With eyes on budget 2021, airlines seek govt help to fly again

The aviation industry demands include lowering air turbine fuel taxes (ATF), fiscal stimulus and reducing airport, parking, landing, navigation charges.

With eyes on budget 2021, airlines seek govt help to fly again
Aircraft at the Delhi airport. Image courtesy: Instagram/ atc.spotter

While the government is planning to open the sectors that contribute the most to the economy, experts believe that the policymakers have to give some space to the demands of these sectors in order to let them regain confidence in the post-pandemic world.

All eyes are on the Union budget 2021 and several sectors are putting forward their specific demands. The aviation sector – which was one of the worst affected sectors – wants the finance minister to take extra care of them.

The aviation industry seeks a number of helping steps from the government. Their list of demands include lowering air turbine fuel taxes (ATF) fiscal stimulus and reducing airport, parking, landing, navigation charges.

To begin with, the industry seeks rationalization of taxes. Kinjal Shah, vice president, ICRA, told Business Insider that the aviation industry's deteriorating financial health has raised tax sops' expectations to help reduce their high cost and debt burden, especially lowering taxes on ATF.

Also read: Indian airports may allow flyers to buy 4 litres of liquor

The ATF comprises nearly 30-40% of the total cost of an airline, and the prices in India are 45-50% higher, compared to international standard prices, she added.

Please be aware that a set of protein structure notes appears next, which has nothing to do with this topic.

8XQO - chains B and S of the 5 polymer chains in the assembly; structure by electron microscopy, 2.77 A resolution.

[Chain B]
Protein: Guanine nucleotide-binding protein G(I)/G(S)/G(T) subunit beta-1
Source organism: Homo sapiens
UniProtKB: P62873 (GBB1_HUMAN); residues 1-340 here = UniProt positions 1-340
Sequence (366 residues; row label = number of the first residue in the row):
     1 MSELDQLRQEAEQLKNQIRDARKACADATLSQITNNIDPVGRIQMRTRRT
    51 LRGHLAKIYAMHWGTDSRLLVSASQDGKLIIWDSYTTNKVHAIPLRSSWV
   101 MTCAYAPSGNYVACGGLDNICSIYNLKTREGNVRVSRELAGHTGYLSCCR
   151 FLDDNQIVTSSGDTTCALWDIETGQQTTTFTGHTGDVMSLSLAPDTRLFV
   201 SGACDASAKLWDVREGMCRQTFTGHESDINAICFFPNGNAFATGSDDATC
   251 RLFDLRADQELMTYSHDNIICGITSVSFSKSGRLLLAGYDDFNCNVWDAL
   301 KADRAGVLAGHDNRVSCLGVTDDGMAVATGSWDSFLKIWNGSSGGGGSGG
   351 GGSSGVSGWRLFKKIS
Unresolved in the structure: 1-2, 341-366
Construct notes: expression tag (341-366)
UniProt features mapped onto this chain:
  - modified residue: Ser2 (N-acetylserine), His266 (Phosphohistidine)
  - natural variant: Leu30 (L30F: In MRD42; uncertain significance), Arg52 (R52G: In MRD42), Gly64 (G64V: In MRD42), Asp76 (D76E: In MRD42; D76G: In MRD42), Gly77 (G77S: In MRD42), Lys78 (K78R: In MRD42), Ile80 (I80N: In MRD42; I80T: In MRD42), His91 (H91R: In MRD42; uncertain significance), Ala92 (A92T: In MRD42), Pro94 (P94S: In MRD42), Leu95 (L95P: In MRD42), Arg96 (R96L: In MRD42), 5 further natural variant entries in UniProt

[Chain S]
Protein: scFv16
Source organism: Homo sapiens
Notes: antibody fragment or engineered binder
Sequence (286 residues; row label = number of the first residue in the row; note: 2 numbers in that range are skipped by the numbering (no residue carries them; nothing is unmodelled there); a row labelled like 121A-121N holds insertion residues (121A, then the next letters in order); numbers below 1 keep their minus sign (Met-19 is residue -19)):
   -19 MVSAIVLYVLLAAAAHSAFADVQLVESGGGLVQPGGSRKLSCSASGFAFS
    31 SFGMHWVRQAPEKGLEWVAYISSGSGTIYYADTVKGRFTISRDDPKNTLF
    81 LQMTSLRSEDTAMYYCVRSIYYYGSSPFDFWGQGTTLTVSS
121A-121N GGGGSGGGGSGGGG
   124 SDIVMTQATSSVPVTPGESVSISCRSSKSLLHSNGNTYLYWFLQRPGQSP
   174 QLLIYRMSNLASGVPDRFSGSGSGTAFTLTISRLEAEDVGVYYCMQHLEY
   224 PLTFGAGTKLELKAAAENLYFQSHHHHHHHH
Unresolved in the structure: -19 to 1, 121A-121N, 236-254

Besides this, the industry feels that regaining the travellers' trust as soon as possible will be vital for the much-needed revival.
The industry has also sought a reduction in other levies. The airport, parking, landing and navigation charges constitute a separate cost for the sector and the industry experts have asked for a reduction in the excessive levies along with other sops.

Also read: Why Indian carriers are not yet ready to fly at full pre-Covid capacity

The government introduced a fare price band capping the air travel ticket prices for airlines to a minimum, in order to avoid exploitation by airlines. However, ICRA now believes that it is time for the government to remove the price band and let the airlines decide the ticket prices.

Meanwhile, the economic survey, tabled before the parliament has found that most of the airlines based out of India are going to increase their fleet. It has been estimated that the total fleet could rise up to 713 by the end of the fiscal year.

The industry is surely beginning the new year on a positive note and full of hopes. Now, it will be interesting to see how far the government can help it in getting back to the pre-Covid strength.